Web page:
Wednesday, April 10, 2013
News for Gay, Lesbian, Bisexual and Transgender Physicians
Health care reform potentially a game-changer for GLBT health
The Center for American Progress recently hosted an event, "A New Era of Inclusion," to discuss how gay, lesbian, bisexual and transgender people and those living with HIV or AIDS have been impacted by health care reform. GLBT people face discrimination in employment, housing, education and health care. They also are more likely than the general population to live in poverty and make up an estimated 40 percent of the U.S. homeless youth population.
For these and other reasons, "GLBT people tend to have worse insurance coverage, have less access to health care, and get diagnosed with conditions such as breast cancer, depression and HIV more often," Kellan Baker and Christopher Frost write in a recap of the event.
Health care reform includes some promising changes that might address some of these disparities, including better data collection on social orientation, new nondiscrimination protections and extended coverage for more than 30 million people through the expansion of Medicare.
Importantly for people living with HIV and AIDS, the Affordable Care Act ends annual and lifetime coverage limits, eliminates pre-existing condition exclusions, and closes the "donut hole" in prescription drug coverage under Medicare Part D. Because people with HIV and AIDS are more likely to be low-income, the expansion of Medicaid also is important for this population.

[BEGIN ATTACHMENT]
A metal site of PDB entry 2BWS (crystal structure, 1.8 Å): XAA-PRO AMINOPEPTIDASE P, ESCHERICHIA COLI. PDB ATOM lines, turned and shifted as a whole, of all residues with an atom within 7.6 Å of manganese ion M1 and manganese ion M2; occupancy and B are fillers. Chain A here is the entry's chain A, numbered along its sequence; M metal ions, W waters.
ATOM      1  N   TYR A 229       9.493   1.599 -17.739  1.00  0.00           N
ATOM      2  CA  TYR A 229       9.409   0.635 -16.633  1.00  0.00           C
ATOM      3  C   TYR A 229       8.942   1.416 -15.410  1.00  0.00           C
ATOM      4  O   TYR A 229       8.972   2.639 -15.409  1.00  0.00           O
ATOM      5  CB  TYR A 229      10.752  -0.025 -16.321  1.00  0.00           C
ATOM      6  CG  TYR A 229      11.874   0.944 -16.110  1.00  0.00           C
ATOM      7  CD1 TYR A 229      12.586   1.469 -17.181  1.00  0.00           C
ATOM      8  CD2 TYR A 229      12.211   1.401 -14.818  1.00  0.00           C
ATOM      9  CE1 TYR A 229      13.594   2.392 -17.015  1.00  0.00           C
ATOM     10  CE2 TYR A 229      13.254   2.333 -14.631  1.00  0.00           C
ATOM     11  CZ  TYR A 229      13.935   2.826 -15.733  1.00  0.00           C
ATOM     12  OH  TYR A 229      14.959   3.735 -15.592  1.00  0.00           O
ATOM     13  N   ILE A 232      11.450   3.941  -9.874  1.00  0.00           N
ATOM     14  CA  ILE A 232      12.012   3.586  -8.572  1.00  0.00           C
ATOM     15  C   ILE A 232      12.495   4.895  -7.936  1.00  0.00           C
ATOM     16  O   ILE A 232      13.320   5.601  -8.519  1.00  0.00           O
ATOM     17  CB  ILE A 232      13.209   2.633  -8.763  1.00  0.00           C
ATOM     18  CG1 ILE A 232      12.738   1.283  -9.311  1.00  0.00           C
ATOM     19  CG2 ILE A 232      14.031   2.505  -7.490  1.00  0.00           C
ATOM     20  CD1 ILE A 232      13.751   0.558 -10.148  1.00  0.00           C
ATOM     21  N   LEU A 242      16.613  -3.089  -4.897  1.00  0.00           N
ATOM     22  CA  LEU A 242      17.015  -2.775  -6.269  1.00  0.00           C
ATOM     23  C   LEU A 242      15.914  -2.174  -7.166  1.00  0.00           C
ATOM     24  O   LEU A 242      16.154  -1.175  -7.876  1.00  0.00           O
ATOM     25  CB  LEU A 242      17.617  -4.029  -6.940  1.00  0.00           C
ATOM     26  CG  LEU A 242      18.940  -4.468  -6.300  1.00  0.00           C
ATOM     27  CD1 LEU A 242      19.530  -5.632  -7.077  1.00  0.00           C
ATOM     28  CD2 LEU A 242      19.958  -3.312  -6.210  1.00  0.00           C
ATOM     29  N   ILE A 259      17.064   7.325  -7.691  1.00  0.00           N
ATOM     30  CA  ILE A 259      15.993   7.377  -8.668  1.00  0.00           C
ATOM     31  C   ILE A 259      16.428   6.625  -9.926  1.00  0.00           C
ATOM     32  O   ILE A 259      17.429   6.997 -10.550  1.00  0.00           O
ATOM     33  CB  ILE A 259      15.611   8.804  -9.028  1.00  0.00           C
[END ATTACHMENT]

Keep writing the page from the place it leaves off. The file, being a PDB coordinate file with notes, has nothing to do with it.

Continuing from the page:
All of the panelists at the event agreed that it will take a partnership between federal and state governments, consumer health advocates, gay and transgender health advocates, and advocates for people living with HIV to bring the reforms' promise to fruition for GLBT Americans and those living with HIV and AIDS.
AMA resources can help you better understand LGBT health issues.
Gay physician to GLBT patients: Be your own health care advocate
Even though coming out can be difficult, Ray Martins, MD, says there's one more person you need to add to your list: your health care provider. Letting your physician know your sexual orientation and gender orientation helps them provide you with optimal care, he writes in a recent article for the Washington Blade.
For example, if you're a sexually active gay or bisexual man, your doctor will know to offer you vaccinations against Hepatitis A and B. If you're a lesbian or bisexual woman, your doctor will know you're more likely to smoke. "Knowing that you are lesbian, gay, bisexual or transgender ensures they can treat all of you," said Dr. Martins.
If your provider reacts negatively, he recommends finding a new provider. The Gay and Lesbian Medical Association provides a directory of GLBT-friendly physicians around the country.